PET scan technology, or positron emission tomography, is an extremely important tool in neuroscience. Aside from their use in medicine for the detection of neurological disease, tumors, and stroke, PET scans – like fMRI scans – can measure molecular activity in specific regions of the brain and answer important questions about neurophysiology. Until now, PET scans have been limited to humans. A research group from Brookhaven National Laboratory recently published an article in Nature detailing a customized PET for rodents.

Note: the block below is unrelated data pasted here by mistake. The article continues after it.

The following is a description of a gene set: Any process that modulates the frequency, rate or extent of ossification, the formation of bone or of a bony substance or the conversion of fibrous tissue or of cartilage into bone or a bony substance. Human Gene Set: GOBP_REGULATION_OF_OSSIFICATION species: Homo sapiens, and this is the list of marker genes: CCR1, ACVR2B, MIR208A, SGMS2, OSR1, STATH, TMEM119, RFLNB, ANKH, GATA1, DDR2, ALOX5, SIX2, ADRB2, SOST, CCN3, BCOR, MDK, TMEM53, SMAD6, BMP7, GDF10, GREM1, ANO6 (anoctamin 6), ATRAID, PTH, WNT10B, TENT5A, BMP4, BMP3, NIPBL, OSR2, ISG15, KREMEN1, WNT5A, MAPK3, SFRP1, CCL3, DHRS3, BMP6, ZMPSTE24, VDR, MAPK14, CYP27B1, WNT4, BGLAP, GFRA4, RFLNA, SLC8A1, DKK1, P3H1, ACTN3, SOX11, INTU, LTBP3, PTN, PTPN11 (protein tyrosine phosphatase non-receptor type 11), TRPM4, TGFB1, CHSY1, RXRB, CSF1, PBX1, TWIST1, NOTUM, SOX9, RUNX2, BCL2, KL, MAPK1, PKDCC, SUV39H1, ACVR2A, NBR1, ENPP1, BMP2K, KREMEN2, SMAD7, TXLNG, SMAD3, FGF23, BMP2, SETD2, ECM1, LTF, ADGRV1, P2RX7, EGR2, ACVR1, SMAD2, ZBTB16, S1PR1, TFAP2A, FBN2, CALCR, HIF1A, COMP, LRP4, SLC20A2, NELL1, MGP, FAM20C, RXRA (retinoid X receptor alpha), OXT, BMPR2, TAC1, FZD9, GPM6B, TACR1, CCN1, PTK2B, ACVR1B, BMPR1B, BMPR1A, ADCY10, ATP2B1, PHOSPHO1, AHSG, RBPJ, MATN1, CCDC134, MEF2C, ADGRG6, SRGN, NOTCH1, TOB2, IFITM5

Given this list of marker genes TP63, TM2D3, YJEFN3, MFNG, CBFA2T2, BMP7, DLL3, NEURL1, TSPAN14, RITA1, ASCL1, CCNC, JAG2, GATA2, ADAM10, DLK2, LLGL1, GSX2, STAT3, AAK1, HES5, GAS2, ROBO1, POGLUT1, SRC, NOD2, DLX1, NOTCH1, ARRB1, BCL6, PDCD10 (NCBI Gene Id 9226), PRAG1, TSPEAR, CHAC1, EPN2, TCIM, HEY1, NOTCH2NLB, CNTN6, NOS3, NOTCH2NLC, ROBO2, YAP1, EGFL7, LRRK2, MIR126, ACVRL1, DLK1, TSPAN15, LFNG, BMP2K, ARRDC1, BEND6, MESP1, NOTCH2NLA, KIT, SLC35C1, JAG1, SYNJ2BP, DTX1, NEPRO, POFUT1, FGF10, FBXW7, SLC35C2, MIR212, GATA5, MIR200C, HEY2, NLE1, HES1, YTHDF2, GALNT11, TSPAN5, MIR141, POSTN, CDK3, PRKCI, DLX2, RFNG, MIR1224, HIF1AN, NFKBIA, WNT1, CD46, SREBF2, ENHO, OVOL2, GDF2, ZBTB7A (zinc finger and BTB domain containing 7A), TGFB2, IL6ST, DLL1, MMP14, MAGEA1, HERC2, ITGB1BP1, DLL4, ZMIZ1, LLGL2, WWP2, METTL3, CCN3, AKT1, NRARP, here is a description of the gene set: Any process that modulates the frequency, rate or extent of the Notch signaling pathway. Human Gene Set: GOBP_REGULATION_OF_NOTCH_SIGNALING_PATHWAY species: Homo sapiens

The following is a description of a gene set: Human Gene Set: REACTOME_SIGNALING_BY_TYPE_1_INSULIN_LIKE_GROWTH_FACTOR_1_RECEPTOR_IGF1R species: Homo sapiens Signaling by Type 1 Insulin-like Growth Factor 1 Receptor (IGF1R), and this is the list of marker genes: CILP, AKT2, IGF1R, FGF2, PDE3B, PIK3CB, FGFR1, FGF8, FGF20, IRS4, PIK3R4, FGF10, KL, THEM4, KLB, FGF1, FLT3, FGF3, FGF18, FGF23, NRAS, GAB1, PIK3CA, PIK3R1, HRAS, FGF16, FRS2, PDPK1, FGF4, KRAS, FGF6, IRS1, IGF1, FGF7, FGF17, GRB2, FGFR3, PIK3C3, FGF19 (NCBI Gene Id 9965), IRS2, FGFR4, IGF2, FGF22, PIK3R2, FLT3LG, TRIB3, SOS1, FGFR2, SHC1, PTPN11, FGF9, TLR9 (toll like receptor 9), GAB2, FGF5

Unlike the human PET, which requires subjects to be immobilized, the rodent PET scan allows the animal to move freely while its brain is scanned. This seemingly small detail has immense consequences for neuroscience research; the behavioral tests that have been used on rodents for the last century (i.e. mazes, wheels, tests of eating behavior, addiction studies, etc etc) can now be accompanied by visual representations of regional brain activity.
I assume scientifically inclined gerbil owners eagerly await a custom gerbil-fitted PET scan…if not for home experiments, they can at least make sure their furry pets have clean bills of health.